Harrisburg, PA – The Pennsylvania Department of Agriculture is pleased to announce eight winners from across the commonwealth in the fifth annual Oh Say, Can You Sing? contest.
The video submissions for these eight winners will debut at 7 a.m. daily, January 9-14 on the Pennsylvania Farm Show Facebook page and the Pennsylvania Cable Network.
"In past years, early in the morning at the Farm Show Complex, before large crowds arrive, the national anthem was broadcast throughout the building by talented Pennsylvania singers. Exhibitors and vendors preparing for the day would pause in unity to listen," Agriculture Secretary Russell Redding said. "Although, because of the global pandemic, we cannot be together in person this year, I'm glad we are able to share this tradition. Thank you to all who entered this contest and to the winners, for providing a little slice of normalcy in this most unusual year."
Contestants submitted videos singing the entire national anthem with no background music. Judges from the Pennsylvania Department of Agriculture selected the winners.
The winners of the Oh Say Can, You Sing? contest are:
Caroline Zerby of Snyder County who said she loves all the different opportunities and diversity of agriculture seen at the Farm Show.
Devon Beck of York County who attends Farm Show every year for the milk shakes and loves agriculture changes constantly with the seasons.
Downingtown East Vocal Assembly from Chester County, led by Choral Director Adam Speakman. Downingtown High School East often takes students from its science department to the Farm Show.
Pennsylvania Rep. Eddie Day Pashinski of Luzerne County who has attended Farm Show many times and says seeing what Pennsylvania's growers and producers have to offer, the latest advancements in the industry, and enjoying milk shakes make Farm Show one of the highlights of the year.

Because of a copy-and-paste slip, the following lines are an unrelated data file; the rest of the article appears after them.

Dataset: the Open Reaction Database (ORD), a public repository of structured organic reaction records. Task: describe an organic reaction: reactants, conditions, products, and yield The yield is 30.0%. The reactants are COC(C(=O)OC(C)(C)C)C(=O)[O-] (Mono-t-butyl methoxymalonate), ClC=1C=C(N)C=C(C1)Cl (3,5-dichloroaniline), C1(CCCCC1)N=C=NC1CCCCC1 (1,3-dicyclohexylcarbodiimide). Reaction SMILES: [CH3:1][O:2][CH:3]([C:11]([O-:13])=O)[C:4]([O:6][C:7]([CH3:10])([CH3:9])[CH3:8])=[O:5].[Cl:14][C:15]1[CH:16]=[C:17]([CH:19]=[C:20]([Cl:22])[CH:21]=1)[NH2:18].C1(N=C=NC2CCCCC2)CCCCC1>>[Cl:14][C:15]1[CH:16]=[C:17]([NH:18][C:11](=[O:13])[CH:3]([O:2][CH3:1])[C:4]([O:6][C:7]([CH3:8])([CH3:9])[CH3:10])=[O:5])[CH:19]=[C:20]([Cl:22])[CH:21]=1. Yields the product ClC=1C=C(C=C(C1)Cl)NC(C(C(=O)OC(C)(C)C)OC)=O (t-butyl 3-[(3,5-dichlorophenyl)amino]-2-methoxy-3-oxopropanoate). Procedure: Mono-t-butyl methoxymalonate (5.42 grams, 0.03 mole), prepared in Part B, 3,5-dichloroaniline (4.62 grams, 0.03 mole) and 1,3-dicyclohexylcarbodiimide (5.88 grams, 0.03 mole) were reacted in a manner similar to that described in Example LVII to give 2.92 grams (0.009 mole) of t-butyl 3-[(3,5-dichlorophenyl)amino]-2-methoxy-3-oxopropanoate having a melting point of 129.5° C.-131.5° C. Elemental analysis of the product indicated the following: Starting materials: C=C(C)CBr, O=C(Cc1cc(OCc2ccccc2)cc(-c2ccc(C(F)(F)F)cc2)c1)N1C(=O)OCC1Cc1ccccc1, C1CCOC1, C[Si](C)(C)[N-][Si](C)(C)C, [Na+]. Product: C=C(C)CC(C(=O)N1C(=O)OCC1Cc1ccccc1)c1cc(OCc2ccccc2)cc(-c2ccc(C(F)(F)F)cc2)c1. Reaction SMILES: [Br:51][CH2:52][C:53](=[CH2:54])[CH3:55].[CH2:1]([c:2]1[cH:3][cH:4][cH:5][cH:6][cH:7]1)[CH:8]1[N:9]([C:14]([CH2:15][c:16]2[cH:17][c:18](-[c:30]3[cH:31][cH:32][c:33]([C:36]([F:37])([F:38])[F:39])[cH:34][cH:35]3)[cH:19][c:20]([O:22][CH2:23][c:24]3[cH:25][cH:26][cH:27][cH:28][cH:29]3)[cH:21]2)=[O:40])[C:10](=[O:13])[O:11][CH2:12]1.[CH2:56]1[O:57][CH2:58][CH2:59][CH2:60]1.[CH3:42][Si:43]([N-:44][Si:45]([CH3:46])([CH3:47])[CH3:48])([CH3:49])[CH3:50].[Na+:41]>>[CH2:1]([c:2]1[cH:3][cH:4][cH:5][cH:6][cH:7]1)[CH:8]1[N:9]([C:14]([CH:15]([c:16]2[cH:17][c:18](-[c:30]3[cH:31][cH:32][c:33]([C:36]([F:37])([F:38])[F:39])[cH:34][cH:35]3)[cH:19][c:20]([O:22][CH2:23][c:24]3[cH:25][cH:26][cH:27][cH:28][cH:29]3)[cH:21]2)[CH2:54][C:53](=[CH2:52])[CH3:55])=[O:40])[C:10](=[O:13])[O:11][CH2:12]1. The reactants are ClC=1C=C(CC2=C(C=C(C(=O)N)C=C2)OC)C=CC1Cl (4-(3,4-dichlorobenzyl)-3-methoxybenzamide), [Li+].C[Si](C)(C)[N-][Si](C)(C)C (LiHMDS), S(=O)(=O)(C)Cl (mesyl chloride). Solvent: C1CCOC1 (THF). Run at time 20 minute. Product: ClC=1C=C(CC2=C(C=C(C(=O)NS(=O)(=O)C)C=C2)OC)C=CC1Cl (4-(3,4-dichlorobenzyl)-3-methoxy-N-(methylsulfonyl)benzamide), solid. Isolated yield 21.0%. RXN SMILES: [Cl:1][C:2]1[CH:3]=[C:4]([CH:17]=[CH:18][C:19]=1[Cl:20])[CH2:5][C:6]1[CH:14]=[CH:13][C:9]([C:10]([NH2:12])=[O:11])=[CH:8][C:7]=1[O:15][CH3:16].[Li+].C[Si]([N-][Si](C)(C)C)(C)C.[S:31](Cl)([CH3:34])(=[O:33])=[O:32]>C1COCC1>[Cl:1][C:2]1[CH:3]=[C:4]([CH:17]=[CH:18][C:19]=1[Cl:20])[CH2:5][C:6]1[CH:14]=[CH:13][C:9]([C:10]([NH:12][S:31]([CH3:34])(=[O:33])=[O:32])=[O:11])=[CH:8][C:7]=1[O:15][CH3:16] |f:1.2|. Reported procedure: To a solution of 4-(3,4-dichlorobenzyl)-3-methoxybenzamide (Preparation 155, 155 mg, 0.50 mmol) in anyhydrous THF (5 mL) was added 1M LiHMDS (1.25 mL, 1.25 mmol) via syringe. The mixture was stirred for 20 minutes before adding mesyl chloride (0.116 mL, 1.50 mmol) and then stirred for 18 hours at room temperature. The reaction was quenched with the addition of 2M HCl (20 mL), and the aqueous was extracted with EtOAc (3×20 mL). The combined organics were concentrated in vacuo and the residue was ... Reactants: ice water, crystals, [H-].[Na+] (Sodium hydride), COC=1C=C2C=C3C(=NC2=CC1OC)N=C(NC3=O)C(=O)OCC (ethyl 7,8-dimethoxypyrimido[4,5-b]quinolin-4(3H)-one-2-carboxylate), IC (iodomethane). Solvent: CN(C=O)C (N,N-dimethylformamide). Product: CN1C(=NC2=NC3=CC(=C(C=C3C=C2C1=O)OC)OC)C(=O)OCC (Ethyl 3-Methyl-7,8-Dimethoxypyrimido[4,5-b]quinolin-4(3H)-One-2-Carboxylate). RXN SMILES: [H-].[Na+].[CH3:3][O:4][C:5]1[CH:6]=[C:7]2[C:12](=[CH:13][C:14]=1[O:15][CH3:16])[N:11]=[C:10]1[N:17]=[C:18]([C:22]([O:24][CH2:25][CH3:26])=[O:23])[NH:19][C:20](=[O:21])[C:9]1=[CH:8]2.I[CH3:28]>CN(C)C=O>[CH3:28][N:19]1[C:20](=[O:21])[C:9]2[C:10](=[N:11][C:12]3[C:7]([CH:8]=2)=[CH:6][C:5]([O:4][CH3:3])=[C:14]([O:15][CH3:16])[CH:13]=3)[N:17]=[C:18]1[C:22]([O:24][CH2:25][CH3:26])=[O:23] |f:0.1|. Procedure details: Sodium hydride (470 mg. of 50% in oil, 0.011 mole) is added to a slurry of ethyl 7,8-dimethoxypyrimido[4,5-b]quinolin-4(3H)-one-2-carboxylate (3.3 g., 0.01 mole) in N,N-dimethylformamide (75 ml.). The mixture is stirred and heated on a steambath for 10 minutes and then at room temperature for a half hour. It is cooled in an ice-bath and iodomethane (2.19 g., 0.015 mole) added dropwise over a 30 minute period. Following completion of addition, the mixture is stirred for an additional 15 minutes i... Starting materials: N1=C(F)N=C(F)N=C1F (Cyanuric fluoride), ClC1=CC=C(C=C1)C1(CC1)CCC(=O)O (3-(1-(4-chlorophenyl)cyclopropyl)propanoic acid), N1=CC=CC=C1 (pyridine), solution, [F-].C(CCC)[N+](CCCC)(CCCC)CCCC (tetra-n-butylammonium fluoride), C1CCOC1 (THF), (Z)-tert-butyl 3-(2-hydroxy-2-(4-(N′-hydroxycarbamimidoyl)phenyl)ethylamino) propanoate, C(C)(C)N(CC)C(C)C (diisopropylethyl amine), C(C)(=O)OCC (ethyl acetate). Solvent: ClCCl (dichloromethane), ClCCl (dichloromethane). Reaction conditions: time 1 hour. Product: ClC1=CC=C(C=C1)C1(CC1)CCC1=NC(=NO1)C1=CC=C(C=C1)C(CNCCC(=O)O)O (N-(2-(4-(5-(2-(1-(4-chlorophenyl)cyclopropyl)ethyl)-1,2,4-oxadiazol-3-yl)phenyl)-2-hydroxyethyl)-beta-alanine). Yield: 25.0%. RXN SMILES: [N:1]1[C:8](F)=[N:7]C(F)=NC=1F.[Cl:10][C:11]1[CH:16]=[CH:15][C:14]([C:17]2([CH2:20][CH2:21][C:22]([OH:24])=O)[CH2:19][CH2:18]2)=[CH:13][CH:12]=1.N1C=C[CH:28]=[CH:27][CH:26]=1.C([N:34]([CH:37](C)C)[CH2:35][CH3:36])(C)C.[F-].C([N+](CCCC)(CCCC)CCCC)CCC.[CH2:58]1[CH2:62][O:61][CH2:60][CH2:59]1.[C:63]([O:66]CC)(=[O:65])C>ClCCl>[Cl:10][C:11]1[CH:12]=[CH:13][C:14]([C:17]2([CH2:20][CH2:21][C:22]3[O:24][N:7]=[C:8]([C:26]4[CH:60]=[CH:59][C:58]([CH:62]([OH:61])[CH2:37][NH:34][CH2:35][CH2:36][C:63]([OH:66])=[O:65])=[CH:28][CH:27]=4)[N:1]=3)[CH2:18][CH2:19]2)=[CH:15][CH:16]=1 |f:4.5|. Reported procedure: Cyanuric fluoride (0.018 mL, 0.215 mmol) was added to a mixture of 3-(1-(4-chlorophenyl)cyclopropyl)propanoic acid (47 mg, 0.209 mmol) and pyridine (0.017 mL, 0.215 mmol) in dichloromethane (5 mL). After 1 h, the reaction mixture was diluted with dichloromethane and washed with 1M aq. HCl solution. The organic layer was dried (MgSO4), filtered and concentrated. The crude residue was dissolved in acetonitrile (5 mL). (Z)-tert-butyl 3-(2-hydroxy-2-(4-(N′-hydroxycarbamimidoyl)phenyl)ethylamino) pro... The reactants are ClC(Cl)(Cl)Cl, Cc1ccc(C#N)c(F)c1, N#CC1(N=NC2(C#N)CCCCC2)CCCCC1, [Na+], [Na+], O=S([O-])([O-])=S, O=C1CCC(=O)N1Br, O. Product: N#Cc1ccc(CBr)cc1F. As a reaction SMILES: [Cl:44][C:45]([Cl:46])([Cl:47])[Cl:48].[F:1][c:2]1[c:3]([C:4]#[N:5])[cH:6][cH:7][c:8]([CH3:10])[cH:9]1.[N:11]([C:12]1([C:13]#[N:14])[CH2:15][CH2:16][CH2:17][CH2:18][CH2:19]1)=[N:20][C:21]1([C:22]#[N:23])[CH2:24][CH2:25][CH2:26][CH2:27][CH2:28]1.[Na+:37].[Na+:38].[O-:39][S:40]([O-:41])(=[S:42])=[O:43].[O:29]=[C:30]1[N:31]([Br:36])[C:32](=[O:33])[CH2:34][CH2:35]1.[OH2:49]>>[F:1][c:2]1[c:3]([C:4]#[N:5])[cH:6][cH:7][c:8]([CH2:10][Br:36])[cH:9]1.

Grace Gravely of Cumberland County who appreciates hard-working farmers, especially during the difficulties of this past year, as they have continued producing and providing fresh dairy products, meat, and produce for Pennsylvanians.
Jessica Rife of Dauphin County who loves that Pennsylvania agriculture helps drive our economy and provides fresh food to Pennsylvanians, and all Americans. "It warms my heart knowing the tradition of small farms run by generations of families, as I attend local farmer's markets and see the whole family behind the stand," Rife said.
Kara Eckert of Centre County who said agriculture is about family, connecting with the land, and learning lessons through hard work, determination, ingenuity, and compassion.
"With the ever-present challenges of farming, you learn to push through the frigid cold, the blistering heat, and the unpredictability of the animals, machinery, and weather. You have to cleverly look around you at the spare parts and figure out a solution to the unforeseen problem of the day. But above all, you learn compassion," Eckert said. "Compassion for one another through their shining moments and through their roughest times, compassion for the cows who each have their own personality, compassion for the fields on which we live, and compassion for the creator who made this wonderful world for us to live in."
Suzanne Erb of Philadelphia County, who has never attended Farm Show, but thanks everyone who is involved in agriculture because without all of their hard work, we would not be the recipients of such good, nutritious food.
"Those of us who live in cities don't realize how hard people involved in agriculture have to work in order for the rest of us to put food on the table," Erb said.
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